Lactate Dehydrogenase A
Lactate Dehydrogenase A (LDHA; LDH5), EC 220.127.116.11, is one of five isoforms of the lactate dehydrogenase family. It catalyzes the conversion of pyruvate to lactate under anaerobic conditions and plays a key role in the altered glycolytic metabolism that is a feature of cancer cells. LDHs are tetrameric enzymes comprising two different types of subunit, M and H; different combinations of these subunits result in five separate isoforms. LDHA, which is found mainly in skeletal muscle but also in tumors, consists of four M subunits.
LDHA is overexpressed in a wide range of tumors and is associated with the more aggressive cancer phenotypes and poor prognosis. Expression of LDHA is regulated by hypoxia inducible factor-1 (HIF-1) and the oncogene c-Myc. The enzyme is necessary for tumor maintenance, since cancer cells rely on glycolytic metabolism for energy, whereas it is not essential for normal healthy cells that rely on oxidative phosphorylation. Inhibition of LDHA has been shown in animal models to reduce tumor growth, increase oxidative stress and induce apoptosis. The enzyme is therefore being evaluated as a therapeutic target in cancer metabolism.View all products for Lactate Dehydrogenase A »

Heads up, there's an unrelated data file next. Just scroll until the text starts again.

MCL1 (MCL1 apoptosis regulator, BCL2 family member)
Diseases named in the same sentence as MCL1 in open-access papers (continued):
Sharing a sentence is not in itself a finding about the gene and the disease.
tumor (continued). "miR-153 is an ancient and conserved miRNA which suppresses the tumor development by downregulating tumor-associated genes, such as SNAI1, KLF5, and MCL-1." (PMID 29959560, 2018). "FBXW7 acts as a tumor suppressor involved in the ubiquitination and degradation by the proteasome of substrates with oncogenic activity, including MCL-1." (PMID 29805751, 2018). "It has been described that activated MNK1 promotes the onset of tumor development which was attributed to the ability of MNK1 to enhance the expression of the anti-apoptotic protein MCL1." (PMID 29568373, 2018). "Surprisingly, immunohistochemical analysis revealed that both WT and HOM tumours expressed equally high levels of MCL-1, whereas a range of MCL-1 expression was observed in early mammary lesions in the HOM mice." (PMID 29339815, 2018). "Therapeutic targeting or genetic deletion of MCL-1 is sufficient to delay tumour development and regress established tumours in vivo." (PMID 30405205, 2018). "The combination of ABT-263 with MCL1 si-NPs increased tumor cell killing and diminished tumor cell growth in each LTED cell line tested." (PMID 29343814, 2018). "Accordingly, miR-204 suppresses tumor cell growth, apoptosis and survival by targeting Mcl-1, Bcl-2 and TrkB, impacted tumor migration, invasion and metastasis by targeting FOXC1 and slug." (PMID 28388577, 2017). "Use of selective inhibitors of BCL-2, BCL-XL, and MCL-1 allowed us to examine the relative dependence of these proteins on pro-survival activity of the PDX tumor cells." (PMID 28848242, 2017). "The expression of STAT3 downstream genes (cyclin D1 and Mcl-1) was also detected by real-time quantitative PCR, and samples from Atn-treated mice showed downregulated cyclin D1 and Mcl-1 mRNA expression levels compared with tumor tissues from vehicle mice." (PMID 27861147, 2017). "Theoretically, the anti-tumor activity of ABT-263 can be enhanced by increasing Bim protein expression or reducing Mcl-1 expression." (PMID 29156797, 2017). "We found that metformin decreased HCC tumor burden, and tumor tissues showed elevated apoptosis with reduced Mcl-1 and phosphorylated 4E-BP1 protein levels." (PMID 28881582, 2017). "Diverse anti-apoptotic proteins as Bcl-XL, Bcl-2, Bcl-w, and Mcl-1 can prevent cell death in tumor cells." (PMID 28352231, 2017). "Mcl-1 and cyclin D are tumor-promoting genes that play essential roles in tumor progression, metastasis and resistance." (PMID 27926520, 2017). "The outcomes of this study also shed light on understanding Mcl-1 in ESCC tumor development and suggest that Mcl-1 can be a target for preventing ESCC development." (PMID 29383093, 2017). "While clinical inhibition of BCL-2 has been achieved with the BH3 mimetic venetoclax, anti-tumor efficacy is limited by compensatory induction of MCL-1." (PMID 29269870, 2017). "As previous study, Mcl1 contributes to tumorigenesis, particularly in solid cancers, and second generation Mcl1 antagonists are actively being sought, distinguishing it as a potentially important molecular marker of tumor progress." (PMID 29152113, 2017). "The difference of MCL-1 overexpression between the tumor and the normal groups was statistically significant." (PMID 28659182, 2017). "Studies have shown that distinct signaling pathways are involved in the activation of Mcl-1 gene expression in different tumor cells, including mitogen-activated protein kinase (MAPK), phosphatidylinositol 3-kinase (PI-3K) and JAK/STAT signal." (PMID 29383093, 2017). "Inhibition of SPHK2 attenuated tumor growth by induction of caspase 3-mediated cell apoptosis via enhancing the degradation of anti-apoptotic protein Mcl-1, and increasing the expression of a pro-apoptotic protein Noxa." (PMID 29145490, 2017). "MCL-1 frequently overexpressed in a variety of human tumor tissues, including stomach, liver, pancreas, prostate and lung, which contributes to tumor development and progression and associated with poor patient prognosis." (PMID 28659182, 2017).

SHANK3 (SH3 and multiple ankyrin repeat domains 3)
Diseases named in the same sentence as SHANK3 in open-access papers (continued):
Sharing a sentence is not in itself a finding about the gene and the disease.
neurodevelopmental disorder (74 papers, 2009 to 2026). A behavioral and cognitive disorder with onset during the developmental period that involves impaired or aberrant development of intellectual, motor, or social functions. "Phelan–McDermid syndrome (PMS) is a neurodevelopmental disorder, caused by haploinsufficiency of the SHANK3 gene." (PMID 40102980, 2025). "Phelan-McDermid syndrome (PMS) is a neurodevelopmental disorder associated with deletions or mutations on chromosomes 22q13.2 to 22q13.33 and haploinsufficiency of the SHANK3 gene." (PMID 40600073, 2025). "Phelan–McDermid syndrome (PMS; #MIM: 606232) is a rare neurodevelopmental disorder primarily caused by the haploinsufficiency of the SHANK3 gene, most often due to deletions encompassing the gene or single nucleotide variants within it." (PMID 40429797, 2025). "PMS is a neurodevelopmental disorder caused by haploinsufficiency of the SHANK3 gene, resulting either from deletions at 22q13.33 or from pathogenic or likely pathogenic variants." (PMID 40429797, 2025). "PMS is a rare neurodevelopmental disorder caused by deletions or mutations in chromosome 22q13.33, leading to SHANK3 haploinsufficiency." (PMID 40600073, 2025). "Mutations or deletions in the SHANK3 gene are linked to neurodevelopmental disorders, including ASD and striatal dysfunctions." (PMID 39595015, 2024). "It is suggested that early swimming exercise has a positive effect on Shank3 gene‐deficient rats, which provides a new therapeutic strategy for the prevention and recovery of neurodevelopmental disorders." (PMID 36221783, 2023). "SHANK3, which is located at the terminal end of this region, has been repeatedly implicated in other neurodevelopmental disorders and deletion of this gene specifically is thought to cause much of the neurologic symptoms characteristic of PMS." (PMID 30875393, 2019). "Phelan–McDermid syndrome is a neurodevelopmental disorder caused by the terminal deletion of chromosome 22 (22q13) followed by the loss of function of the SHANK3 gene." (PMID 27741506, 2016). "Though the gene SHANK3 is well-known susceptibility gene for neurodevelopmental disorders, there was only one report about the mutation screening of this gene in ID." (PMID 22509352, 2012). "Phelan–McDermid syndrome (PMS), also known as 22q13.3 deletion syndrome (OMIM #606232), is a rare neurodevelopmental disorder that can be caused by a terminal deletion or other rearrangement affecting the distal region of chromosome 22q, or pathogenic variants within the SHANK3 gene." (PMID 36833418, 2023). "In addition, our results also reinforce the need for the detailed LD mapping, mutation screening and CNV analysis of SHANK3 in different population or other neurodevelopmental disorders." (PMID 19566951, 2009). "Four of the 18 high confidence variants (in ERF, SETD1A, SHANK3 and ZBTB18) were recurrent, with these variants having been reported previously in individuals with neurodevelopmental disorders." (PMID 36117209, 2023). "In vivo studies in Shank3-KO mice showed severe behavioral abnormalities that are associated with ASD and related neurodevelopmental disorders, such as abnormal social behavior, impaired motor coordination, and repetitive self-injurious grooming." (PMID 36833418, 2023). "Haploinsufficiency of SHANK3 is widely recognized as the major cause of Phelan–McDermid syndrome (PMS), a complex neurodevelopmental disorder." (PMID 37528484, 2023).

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Literature for Lactate Dehydrogenase A
A collection of over 750 products for cancer research, the guide includes research tools for the study of:
- Cancer Metabolism
- Epigenetics in Cancer
- Receptor Signaling
- Cell Cycle and DNA Damage Repair
- Invasion and Metastasis
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